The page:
In Harry Potter and the Chamber of Secrets, Harry and Ron take Polyjuice Potion to transform into Crabbe and Goyle. Ron turns into Crabbe and is described as having long, gorilla arms:

Ron's door opened. They stared at each other. Except that he looked pale and shocked, Ron was indistinguishable from Crabbe, from the pudding-bowl haircut to the long, gorilla arms.

Chamber of Secrets, chapter 12 (The Polyjuice Potion)

Later, though, in The Prisoner of Azkaban, Goyle is described as having long, gorilla-ish arms:

Crabbe was taller, with a pudding-bowl haircut and a very thick neck; Goyle had short, bristly hair and long, gorilla-ish arms.

Prisoner of Azkaban, chapter 5 (The Dementor)

Was this just a mistake on JK Rowling's part, or are they both supposed to have the same kind of arms?

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    Why wouldn't they have similar types of arms? – Kevin Sep 5 '14 at 22:05
  • It's just that it's a very specific description, identical except for the "ish" – forgivemymoccasins Sep 5 '14 at 22:11
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    My interpretation of the second passage is that Goyle walked in carrying severed gorilla arms. That seems to be the intended meaning, IMO. – TenthJustice Sep 5 '14 at 23:52
  • Because they do have long gorilla arms – CHEESE Nov 28 '16 at 11:43
  • Would I be correct in interpreting the root of your question being the fact that the second passage seems to be describing differences that distinguished Crabbe and Goyle, which would imply Crabbe did not have long gorilla arms, despite him having been described as such in the earlier book? (As opposed to simply "why is the same term used to describe both?") – RDFozz Mar 22 '18 at 20:02

It's what's known as "archetype", or trope.

They are both brute enforcers (moreover, their fathers served the same role), and very frequently such kind of bodyguards/enforcers come from somewhat similar type of person (very strong and large physically, not too bright mentally) and very often are dubbed "gorilla" both for their size, ferocity and mental abilities.

Heck, in many cases (both fictional or even real) they are even nicknamed "Gorilla" (e.g. Carsac's "Gorilla Joe" from "Lions of Eldorado").


Because they have similar builds - including their type of arms.

Saying that Crabbe and Goyle have “gorilla arms” is basically a more creative way of saying they have very thick arms that look like they’d be good for physical violence - like actual gorillas’ arms would look. It’s logical that this description would apply equally as well to both of them - they’re similar both in build and role at Hogwarts. They’re both described as being very large and thuggish, and their role as Draco’s physical protection is made clear from the first time they’re introduced.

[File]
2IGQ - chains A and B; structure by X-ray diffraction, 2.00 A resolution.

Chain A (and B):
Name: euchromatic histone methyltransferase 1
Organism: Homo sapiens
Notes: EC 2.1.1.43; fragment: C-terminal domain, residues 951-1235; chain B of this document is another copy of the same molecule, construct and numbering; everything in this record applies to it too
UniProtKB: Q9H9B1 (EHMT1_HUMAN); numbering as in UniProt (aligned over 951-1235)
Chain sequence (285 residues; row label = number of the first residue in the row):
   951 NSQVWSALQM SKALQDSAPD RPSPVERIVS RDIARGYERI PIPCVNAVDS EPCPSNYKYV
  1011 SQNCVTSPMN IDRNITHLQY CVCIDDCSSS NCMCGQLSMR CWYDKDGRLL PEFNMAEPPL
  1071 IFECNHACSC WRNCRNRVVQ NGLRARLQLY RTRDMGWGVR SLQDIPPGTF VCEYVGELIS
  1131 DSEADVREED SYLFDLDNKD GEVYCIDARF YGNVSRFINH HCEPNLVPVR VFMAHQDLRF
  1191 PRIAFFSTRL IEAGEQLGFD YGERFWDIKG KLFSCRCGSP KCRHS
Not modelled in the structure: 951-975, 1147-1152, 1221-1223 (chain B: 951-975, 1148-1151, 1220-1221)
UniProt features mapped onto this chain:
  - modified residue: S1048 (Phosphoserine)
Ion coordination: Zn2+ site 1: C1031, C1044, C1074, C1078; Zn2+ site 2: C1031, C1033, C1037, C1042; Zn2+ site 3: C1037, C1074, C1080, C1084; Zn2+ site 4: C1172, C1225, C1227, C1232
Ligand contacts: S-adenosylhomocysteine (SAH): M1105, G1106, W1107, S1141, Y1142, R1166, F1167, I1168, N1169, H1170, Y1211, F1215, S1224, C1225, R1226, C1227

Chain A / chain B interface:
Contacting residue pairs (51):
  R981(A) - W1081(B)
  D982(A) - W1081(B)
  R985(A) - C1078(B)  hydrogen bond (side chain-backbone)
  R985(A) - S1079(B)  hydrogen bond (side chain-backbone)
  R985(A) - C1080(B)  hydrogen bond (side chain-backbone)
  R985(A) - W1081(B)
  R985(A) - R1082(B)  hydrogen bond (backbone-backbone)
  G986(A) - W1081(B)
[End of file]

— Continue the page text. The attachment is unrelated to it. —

“Yes,’ said Harry. He was looking at the other boys. Both of them were thickset and looked extremely mean. Standing either side of the pale boy they looked like bodyguards.

‘Oh, this is Crabbe and this is Goyle,’ said the pale boy carelessly, noticing where Harry was looking.”
- Harry Potter and the Philosopher's Stone, Chapter 6 (The Journey from Platform Nine and Three-Quarters)

Their main defining characteristic throughout the series is that they’re really big, and basically serve as Draco’s bodyguards. There are very few described differences between Crabbe and Goyle - they’re usually treated as a unit.

“Loud and scathing, Draco Malfoy’s voice echoed around the courtyard. He had stopped right behind Colin, flanked, as he always was at Hogwarts, by his large and thuggish cronies, Crabbe and Goyle.”
- Harry Potter and the Chamber of Secrets, Chapter 6 (Gilderoy Lockhart)

Therefore, it makes sense that the same description would apply to both of their arms - they likely have very similar types of arms, so the description would work equally as well for both of them.


It’s more likely than not that this was just an oversight . As is mentioned in the comments above they do serve the the same role in the books. Seems reasonable that in 7 books One minor error will be picked up. Books and to a lesser extent the movies were awesome.despite it.

Haven’t found the comments regarding James Potter (big fan of him and Sirius) being mentioned by Hagrid as Head boy in the Sorcerer’s stone and then noted that Lupin was the only prefect amoungst the group of friends when Harry enters the Snape’s memories in the 5th. Could you become head boy if you weren’t a prefect? Just wondering.

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